Any co-worker can be a source of race harassment, from upper management to lower-level employees. While management may not be participating in the harassment,  if they are aware that it is occurring and do nothing to stop it, they can be liable for the harassment. Employers are obligated to protect their employees from race harassment, so failing to do so can make them just as guilty as the person(s) carrying out the harassment.

The Next Steps

If you do have a race discrimination or harrassment case,, the next step involves submitting a claim to the Equal Employment Opportunity Commission. This step is necessary, but can be overwhelming. Our Florida Workplace Discrimination Attorneys at Whittel & Melton can help with the submission and much  more.

Our discrimination and harassment lawyers know the impact that race harassment/discrimination can have on your self worth as en employee, which can negatively impact your work performance. We have the resources needed to help you protect your rights and remedy your current situation.

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A Panama City Beach resort and restaurant group has been ordered to pay $60,000 in back wages and fines after federal investigators determined that they cheated their employees.

After an investigation by the U.S. Department of Labor’s Wage and Hour Division (WHD), By The Sea Resorts Inc. – based in Panama City Beach, Florida – will pay $38,513 in back wages to 78 guest workers for violating overtime requirements of the Fair Labor Standards Act (FLSA) and labor provisions of the H-2B visa program.

In total, $7,304 in back wages were found as a result of FLSA violations, while $31,209 in back wages were found for H-2B violations. By The Sea Resorts Inc. also paid a civil penalty of $12,695.

McDonald’s has been hit with another round of lawsuits from current and former employees who claim management brushed off or ignored their experiences of sexual misconduct at work.

The Time’s Up Legal Defense Fund, the Fight For $15 movement to raise minimum wages and the American Civil Liberties Union announced the charges Tuesday, shedding light on 23 new complaints against the fast food chain and two lawsuits stemming from previous allegations.

McDonald’s cooks and cashiers at both corporate and franchise locations say they reported instances of sexual harassment and assault to their supervisors, but were either ignored or mocked, according to the lawsuits.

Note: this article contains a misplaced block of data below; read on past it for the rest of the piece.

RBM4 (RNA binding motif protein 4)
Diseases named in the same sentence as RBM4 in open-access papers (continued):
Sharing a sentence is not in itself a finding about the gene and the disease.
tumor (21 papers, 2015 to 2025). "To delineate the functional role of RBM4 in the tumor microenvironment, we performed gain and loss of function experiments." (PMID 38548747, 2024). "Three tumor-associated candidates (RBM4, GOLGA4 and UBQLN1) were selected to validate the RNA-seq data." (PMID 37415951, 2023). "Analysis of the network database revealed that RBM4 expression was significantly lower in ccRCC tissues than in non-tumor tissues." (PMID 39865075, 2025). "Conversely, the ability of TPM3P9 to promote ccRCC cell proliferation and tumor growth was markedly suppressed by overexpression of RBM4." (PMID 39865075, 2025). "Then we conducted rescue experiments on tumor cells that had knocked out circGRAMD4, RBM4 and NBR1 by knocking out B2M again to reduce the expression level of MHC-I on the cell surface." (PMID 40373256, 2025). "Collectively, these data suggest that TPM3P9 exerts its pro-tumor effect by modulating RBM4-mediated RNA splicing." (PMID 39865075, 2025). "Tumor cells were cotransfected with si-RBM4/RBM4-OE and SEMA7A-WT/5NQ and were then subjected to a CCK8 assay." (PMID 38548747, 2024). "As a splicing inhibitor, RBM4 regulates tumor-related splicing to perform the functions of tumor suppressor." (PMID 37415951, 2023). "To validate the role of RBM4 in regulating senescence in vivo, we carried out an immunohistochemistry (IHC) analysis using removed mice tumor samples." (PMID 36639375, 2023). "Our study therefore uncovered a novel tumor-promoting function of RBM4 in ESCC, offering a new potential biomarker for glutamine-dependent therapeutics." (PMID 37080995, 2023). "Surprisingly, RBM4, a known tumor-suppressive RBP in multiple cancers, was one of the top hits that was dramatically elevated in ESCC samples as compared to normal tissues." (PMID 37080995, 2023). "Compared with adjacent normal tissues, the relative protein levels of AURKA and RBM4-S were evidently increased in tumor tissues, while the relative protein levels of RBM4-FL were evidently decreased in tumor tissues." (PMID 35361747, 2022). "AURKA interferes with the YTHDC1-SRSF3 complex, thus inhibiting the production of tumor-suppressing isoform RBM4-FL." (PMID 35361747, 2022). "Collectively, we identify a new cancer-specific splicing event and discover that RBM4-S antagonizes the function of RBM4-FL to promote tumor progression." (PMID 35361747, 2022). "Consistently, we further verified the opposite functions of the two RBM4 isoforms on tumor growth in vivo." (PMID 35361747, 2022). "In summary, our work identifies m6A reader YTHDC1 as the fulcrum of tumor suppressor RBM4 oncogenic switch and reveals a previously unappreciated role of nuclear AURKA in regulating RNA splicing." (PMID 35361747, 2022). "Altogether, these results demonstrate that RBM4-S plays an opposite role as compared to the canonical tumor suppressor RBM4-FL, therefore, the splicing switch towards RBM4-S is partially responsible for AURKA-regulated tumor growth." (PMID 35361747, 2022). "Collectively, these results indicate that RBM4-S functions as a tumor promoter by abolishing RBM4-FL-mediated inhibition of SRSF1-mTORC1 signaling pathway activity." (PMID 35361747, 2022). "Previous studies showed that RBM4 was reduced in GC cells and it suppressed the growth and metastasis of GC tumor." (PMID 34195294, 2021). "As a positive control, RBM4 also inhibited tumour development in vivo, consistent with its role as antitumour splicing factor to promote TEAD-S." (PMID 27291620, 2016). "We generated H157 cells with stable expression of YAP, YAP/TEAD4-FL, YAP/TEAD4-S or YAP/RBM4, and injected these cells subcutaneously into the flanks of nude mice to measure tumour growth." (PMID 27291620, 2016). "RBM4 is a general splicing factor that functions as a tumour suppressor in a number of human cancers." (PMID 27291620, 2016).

A McDonald’s worker from Louisiana whose co-worker allegedly attempted to rape her in a bathroom stall, said “nothing has changed” since her colleagues first began speaking out about sexual harassment at McDonald’s three years ago.

The advocacy groups, joined by “Top Chef” host Padma Lakshmi, are expected to hold a press conference outside McDonald’s corporate headquarters in Chicago later Tuesday to support the workers and raise awareness of their fight.

In a letter addressed to Lakshmi on Sunday, McDonald’s stated it’s “committed to ensuring a harassment and bias-free workplace” and outlined recent efforts the company has taken to “create safe and respectful” workplaces, including a bolstered sexual harassment policy and a hotline for reporting complaints.

“In the next two months, McDonald’s and [the nonprofit Rape, Abuse & Incest National Network] will facilitate additional conversations with U.S. restaurant employees and other relevant external stakeholder groups to help inform and further strengthen our policy and trainings,” the company wrote in its letter to Lakshmi. “These conversations underscore our commitment to continuous improvement and being responsive to the changing needs of our business and employees — now and in the future.”

A spokeswoman for McDonald’s told HuffPost that the company did not plan to address the allegations publicly outside of its letter to Lakshmi. She noted that roughly 95 percent of U.S. McDonald’s locations are independently-owned franchises and do not fall under the corporate umbrella.

Of the 23 new complaints announced Tuesday, 20 of the charges were sent to the U.S. Equal Employment Opportunity Commission and the three others were filed as civil rights lawsuits, according to a spokeswoman for Fight For $15.

Some of the workers say they were as young as 16 or 17 years old when they were subjected to sexual misconduct at McDonald’s and that their complaints resulted in their hours being cut or termination, according to the lawsuits.

Dozens of sexual harassment charges have been filed against McDonald’s since 2016.

According to a recent EEOC report, nearly 40% of women have experienced sexual harassment in the workplace. If you’re being sexually harassed at work, there is no need to suffer in silence. Our Florida Sexual Harassment Attorneys at Whittel & Melton are here to help you understand the laws set in place that protect your rights. Federal, state and local laws protect all employees from unwelcome sexual advances, threats, demands and propositions.